Sen. Marco RubioMarco Antonio RubioPut partisan politics aside — The Child Tax Credit must be renewed immediately These Senate seats are up for election in 2022 Lawmakers press Biden admin to send more military aid to Ukraine MORE (R-Fla.) said Wednesday that the fact that three of the four top Republican presidential candidates are minorities shows the party’s diversity and strength.
The remark came during an interview on ABC's "Good Morning America" when host George Stephanopoulos brought up the similarities between Rubio and Sen. Ted CruzRafael (Ted) Edward CruzHillicon Valley — Senate panel advances major antitrust bill Senate panel advances bill blocking tech giants from favoring own products Lawmakers press Biden admin to send more military aid to Ukraine MORE (R-Texas).
Stephanopoulos noted that the two rivals for the GOP presidential nomination are both 44 years old, of Cuban descent, are in their first terms in the Senate, and have had Tea Party support.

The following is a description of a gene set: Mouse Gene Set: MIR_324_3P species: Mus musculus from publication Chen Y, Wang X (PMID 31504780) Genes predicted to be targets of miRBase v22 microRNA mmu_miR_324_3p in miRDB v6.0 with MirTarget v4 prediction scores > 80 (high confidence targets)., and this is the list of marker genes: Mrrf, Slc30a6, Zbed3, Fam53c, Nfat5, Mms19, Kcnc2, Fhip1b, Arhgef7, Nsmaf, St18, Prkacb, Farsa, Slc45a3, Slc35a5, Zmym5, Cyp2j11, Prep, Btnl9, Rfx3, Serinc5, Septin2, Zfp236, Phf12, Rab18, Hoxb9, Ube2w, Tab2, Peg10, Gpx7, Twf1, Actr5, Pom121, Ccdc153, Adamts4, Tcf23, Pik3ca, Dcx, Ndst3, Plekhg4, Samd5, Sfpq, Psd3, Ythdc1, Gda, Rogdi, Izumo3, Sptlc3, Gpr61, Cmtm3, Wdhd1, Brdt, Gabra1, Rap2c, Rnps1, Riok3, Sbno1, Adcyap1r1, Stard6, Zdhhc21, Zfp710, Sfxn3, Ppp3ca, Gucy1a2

"I like that. Ted is a friend of mine," Rubio said.
"I think it's interesting that the four top candidates in that field, three of them, of the four, come from minority backgrounds, which speaks a lot to the diversity of the Republican Party and the strength of our party," added Rubio, whose parents immigrated from Cuba.
Another top Republican presidential candidate is Ben Carson, a retired neurosurgeon who is African-American. Carson is neck and neck in polls with Donald TrumpDonald TrumpHeadaches intensify for Democrats in Florida Stormy Daniels set to testify against former lawyer Avenatti in fraud trial Cheney challenger wins Wyoming Republican activists' straw poll MORE.
Republicans have sought in recent years to broaden their appeal among minorities, a major focus of the "autopsy report" released by the party following its second loss to Barack ObamaBarack Hussein ObamaBiden: A good coach knows when to change up the team The Memo: Biden looks for way to win back deflated Black voters 6 in 10 say they would back someone other than Biden in 2024: Fox News poll MORE in 2012.
The issue has roiled Republicans this year, with Trump, who has been atop the polls since early summer, focusing largely on Hispanics illegally immigrating across the southern border into the U.S.